When I was in high school, Dad bought a liquor store, and I became a liquor store employee.
Contrary to popular expectations, being a teenager in a liquor store is not a high road to debauchery. I had to be there first thing in the morning to help with beer deliveries, which also meant cleaning up from the night before. Spend enough mornings cleaning up beer puke, and you lose your taste for beer pretty fast.
Seriously, one time someone puked in the ice machine. How exactly does that happen? Well, I can tell you how to make it unhappen, and step one is having a son who you can send in to do the dirty work.
But hey, it wasn’t all bad. Among other things, I got to pass around all the swag. I had a life sized cut out of the Bartles & Jaymes guys that I used to bring to parties. Yep, I was a fun kid.
One item that got my notice was a recipe from Amaretto for flounder that was stuffed with spinach (with Amaretto in there somewhere). I decided then and there that this dish would forever be my definition of fancy.
Fast forward many years, and we have today’s recipe. It’s made with kale instead of spinach, there’s almonds instead of Amaretto, preserved lemons and some other surprises. The result was truly amazing–so many layers of taste in such a simple dish.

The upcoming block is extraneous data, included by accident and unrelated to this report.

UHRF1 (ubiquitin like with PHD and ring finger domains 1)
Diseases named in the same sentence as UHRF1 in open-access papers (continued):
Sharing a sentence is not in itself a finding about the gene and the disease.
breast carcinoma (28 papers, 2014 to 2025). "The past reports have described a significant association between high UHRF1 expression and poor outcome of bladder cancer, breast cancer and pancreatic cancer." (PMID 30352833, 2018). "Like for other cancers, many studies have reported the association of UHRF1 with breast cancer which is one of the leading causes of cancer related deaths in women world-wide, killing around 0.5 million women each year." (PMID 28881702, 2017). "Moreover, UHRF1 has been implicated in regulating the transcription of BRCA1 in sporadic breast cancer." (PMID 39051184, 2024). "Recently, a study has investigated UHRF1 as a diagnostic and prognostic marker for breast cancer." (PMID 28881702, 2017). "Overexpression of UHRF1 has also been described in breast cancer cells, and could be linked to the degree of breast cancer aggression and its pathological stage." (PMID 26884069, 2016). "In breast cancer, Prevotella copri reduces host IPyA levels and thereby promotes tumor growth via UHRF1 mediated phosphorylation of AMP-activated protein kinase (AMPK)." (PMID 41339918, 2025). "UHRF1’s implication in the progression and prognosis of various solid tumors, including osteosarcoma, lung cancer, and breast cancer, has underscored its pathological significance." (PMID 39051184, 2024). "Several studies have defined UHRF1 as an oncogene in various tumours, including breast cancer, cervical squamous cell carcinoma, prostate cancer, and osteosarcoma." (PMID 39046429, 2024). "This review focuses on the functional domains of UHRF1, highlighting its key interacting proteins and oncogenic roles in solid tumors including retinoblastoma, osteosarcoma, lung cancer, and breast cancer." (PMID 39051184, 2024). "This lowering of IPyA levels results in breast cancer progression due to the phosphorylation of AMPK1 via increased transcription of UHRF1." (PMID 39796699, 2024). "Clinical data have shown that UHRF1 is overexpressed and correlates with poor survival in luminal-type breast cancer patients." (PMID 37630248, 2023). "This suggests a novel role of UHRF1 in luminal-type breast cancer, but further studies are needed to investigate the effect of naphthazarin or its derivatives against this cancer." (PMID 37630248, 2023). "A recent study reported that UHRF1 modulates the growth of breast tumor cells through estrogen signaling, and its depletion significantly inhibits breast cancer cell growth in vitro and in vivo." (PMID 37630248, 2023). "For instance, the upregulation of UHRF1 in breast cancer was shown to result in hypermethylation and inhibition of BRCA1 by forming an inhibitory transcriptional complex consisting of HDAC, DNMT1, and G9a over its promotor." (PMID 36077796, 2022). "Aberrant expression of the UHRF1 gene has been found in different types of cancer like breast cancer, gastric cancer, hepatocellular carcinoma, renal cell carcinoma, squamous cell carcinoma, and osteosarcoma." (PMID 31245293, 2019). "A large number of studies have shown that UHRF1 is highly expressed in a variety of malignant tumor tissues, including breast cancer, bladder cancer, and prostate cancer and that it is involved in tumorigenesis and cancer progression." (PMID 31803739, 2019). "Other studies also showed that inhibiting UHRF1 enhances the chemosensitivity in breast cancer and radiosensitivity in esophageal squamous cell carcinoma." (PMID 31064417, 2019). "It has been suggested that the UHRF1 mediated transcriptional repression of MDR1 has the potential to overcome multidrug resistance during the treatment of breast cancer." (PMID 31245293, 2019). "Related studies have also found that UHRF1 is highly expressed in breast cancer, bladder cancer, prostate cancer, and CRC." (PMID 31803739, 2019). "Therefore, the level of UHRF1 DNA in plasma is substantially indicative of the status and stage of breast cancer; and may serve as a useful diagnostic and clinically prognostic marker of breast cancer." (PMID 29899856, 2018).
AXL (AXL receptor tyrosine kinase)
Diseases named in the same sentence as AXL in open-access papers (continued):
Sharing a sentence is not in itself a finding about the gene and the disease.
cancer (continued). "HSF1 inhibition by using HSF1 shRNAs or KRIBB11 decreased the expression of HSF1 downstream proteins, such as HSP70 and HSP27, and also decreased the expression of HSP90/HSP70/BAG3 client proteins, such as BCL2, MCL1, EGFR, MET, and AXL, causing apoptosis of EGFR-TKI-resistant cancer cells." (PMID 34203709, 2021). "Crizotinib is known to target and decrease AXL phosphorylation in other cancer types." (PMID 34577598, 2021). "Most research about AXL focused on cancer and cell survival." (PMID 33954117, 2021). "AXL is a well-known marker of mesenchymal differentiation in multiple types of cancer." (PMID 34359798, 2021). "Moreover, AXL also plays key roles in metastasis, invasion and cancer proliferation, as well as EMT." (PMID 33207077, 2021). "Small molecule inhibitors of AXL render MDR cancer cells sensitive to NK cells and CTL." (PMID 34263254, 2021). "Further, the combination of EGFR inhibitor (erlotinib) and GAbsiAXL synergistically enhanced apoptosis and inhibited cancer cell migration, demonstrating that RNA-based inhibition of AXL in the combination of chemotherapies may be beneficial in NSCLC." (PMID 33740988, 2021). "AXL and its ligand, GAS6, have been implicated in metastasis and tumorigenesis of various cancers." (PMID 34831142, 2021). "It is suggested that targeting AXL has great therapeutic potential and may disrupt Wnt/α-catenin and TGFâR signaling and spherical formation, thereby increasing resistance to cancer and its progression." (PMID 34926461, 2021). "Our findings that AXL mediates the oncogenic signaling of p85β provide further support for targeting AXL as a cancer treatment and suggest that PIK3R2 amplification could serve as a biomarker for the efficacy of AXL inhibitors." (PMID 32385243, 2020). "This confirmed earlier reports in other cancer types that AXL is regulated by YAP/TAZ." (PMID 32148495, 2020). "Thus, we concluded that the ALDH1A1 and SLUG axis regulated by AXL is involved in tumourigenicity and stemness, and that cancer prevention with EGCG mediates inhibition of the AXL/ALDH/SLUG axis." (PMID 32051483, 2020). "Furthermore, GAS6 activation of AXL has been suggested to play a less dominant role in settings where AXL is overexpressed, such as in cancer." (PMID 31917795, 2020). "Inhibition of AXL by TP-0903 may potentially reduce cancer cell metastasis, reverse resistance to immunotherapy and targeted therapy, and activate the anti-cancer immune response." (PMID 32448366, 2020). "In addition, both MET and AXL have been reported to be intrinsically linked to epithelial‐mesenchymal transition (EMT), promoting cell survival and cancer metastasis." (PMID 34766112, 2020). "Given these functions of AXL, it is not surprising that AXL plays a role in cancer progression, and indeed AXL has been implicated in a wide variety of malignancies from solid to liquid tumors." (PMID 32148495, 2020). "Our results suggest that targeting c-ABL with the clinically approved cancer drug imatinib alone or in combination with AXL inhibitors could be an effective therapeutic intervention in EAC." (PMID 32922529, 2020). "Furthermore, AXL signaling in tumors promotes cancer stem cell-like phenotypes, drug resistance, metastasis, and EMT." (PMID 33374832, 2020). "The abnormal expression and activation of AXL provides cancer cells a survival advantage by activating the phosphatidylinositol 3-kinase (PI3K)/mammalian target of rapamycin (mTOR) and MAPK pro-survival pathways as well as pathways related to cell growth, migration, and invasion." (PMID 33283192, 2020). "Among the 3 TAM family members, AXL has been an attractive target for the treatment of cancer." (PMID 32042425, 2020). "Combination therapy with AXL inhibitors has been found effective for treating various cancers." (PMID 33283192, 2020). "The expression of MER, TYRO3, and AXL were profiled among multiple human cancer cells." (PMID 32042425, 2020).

2 cups of baby kale, chopped and lightly sauted until wilted
1/2 cup almonds, lightly cracked with the back of a knife
1/3 cup bulghur wheat, soaked in hot water until soft, with extra water squeezed out
1 clove garlic, crushed
1 tsp of preserved lemon, mashed by hand
Combine room temperature ingredients in a bowl, add
1/2 cup grated parmesan cheese
3 tbs of milk powder
Salt, black pepper and 2 tsp of good olive oil
Now before we go any further, I know that may sound like a fairly esoteric list. You can substitute a lot of things, spinach for kale, cooked rice for the bulghur wheat, green olives for the preserved lemon. The milk powder was a surprisingly important addition, as it gave the mixture real depth. You should definitely keep this stuff in your kitchen.
Place about three tablespoons of the filling on a flounder fillet, fold in half and place in a lightly oiled glass baking dish. Cover the lot and bake at 350 degrees for about 20 minutes. Let stand for ten minutes before removing the cover.
Apart from drying out the fish (don’t do it!), there’s really very little that can go wrong with this dish.